Few Americans now explicitly think that blacks are biologically inferior, or that interracial marriages produce genetically “impure” offspring. Racism nowadays manifests itself through broad sweeping implicit judgments of black or “urban” culture. The new racism works like this:
- Some fact about the state of African-Americans relative to whites (e.g. “they’re poorer than whites”, “more likely to go to prison”, “more likely to be on welfare”, “more likely to be unemployed”, etc.)
- The fact about blacks is attributed to black culture (e.g. “black people need to take responsibility”).
- Because “black culture” is to blame for blacks’ relative position, the state is exonerated from any duty to resolve inequalities, allowing them to persist.
What’s the alternative? Instead of attributing the position of blacks to “black culture”, we should attribute the position of blacks to cycles of poverty–to the position in society of previous generations of blacks. The most obvious reason why today’s blacks are more likely to be poor, go to jail, be on welfare, or be unemployed is that yesterday’s blacks were more likely to do all of these things. When your parents are poor, in jail, unemployed, or on welfare, your economic and educational opportunities in the United States are dramatically reduced. This makes it much more likely that you will repeat the behavior of your parents, to the detriment of your potential future offspring. If we go back enough generations, most blacks living in the United States are descended from slaves–people at the absolute bottom of the economic ladder. Since the end of slavery, they have been slowly rising to the national median, but as they have been doing this they have acquired a variety of racist stereotypes all of which have to do with their association with poverty and low social standing. Because blacks have been much poorer for hundreds of years, white Americans associate everything negative about deeply poor people (criminal behavior, persistent joblessness, welfare consumption, etc.) with blacks. The new racism is more classism than it is the traditional racism of the plantation owner or klansman.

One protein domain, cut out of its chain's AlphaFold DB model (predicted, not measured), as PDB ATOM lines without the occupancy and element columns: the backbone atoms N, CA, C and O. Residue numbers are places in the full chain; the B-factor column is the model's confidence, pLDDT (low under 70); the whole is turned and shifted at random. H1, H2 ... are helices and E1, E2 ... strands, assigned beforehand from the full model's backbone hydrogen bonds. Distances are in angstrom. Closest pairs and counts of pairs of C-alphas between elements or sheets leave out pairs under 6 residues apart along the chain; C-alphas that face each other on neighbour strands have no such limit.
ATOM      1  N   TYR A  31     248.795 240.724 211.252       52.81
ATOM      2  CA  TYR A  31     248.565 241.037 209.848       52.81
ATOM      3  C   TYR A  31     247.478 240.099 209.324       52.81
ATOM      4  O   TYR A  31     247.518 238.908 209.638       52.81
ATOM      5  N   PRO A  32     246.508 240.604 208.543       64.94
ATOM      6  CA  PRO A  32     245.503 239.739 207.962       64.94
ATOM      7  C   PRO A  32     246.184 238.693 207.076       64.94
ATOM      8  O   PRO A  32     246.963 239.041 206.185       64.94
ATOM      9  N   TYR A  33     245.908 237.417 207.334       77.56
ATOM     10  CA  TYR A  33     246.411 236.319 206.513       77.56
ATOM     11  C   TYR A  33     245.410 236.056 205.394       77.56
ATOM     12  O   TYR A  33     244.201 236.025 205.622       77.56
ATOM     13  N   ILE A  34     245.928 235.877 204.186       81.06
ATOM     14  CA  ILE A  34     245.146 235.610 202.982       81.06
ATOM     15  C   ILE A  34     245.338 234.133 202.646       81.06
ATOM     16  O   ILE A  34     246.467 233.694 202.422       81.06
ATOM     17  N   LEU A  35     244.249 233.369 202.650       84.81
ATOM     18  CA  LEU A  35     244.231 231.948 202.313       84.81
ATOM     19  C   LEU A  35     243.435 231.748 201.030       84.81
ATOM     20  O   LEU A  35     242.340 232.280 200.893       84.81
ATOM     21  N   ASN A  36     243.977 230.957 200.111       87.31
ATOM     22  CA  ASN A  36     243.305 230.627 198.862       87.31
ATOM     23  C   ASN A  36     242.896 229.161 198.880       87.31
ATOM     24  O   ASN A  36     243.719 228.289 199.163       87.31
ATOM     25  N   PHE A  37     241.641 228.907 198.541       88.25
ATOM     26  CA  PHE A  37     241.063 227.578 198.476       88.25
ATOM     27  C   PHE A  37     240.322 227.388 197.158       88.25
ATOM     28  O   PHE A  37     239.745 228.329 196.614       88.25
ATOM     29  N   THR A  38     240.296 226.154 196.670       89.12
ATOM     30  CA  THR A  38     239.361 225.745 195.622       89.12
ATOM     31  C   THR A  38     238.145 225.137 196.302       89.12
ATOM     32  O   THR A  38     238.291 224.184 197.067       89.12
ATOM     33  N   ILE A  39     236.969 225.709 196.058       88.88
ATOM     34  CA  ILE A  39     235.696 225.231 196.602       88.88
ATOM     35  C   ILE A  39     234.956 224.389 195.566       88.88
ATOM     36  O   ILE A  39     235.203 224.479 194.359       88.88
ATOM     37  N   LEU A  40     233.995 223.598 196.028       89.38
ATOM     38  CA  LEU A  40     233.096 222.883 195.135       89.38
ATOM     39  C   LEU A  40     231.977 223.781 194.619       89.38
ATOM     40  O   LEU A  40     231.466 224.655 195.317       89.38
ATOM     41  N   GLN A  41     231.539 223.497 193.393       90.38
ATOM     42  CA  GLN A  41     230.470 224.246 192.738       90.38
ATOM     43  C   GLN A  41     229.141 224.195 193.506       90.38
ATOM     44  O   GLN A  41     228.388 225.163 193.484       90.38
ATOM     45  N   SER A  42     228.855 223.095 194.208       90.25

This is not to say that there are no poor white people–there have always been poor whites–but Americans often cannot tell that a white person is poor by looking at him. Affluent whites have contempt for “rednecks” and “white trash” for the same reasons they harbor implicit racist feelings toward blacks–because these people are poor, and Americans hate poor people because they blame poor people for their having become poor in the first place. Having to pay into the welfare state, which provides a safety net for poor people, only crystallizes this resentment. When push comes to shove, many Americans view the poor with moral contempt, and if a group becomes closely associated with poverty, the contempt swiftly follows.
Too often, we talk about racism as if it were a discrete and separate thing from inequalities of wealth and opportunity. Yes, black people are poor because they were once slaves, but Americans still profile blacks and negatively stereotype them not simply because they are black but because they are both black and, on average, disproportionately poor. Black poverty is what gives implicit racism its resiliency, and only when blacks are economically indistinguishable from other racial groups will our society stop reproducing the “poor black person” stereotype. Today’s implicit racists often have middle class, affluent black friends. They may have respect for Barack Obama, or Neil DeGrasse Tyson, or Michael Jordan. But they implicitly see these blacks as exceptions to the rule, and the rule is that blacks are poor and have a “black culture” or “black mentality” that keeps them poor. Whether they admit this to themselves or not, it is, ultimately, what makes them racist.